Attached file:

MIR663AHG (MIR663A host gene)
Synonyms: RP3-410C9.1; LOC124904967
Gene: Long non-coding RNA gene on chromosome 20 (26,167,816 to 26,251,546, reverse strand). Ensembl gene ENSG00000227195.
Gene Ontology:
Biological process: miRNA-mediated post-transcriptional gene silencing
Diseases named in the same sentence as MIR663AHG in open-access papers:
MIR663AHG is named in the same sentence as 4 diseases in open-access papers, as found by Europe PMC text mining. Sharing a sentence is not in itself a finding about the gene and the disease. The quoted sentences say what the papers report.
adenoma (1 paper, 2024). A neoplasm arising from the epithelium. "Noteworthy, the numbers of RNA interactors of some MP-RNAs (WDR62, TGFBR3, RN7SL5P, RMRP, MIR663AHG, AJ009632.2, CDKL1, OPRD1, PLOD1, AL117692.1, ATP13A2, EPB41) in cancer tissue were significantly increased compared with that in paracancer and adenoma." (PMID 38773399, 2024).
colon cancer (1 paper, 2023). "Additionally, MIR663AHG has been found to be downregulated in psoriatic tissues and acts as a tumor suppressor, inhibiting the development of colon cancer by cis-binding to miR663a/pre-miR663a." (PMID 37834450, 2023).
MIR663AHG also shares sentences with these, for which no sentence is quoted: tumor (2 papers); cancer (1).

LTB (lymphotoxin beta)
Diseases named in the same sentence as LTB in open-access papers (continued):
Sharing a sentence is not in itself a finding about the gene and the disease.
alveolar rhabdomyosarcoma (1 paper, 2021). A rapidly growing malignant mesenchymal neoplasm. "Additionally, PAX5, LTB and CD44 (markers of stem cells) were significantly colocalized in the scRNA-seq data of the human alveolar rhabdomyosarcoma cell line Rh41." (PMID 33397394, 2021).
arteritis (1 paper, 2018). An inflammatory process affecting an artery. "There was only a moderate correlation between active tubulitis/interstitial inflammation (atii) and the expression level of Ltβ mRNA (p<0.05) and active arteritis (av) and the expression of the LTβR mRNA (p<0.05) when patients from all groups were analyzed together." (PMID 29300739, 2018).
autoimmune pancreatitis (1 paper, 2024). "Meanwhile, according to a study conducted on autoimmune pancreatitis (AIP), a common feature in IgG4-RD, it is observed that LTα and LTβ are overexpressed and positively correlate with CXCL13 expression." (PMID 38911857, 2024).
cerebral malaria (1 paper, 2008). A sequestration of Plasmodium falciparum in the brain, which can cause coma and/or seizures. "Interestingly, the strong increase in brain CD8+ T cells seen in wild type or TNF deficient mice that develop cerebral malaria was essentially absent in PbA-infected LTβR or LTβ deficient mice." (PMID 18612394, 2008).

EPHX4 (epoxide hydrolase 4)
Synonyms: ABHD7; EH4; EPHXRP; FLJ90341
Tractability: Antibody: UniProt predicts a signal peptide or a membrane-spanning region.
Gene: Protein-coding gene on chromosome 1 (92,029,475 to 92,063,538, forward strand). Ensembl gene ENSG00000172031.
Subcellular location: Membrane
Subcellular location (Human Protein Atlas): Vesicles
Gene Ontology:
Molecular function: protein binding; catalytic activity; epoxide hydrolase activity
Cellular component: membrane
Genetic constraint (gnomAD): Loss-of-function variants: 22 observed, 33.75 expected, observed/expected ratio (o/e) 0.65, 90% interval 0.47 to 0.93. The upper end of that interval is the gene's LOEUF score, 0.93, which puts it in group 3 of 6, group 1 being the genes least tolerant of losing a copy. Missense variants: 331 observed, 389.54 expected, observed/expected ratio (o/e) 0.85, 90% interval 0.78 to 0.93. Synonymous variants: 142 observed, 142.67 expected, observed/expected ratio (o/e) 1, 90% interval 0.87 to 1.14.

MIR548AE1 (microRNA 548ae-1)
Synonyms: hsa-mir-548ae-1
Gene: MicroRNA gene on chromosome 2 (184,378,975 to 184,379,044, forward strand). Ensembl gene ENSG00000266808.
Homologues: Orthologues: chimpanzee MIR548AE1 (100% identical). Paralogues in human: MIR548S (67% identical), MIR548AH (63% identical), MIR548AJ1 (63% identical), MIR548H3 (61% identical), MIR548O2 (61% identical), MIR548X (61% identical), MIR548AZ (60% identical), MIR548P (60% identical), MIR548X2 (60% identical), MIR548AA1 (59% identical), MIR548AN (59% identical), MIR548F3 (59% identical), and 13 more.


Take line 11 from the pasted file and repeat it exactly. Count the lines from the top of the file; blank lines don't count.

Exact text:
LTB (lymphotoxin beta)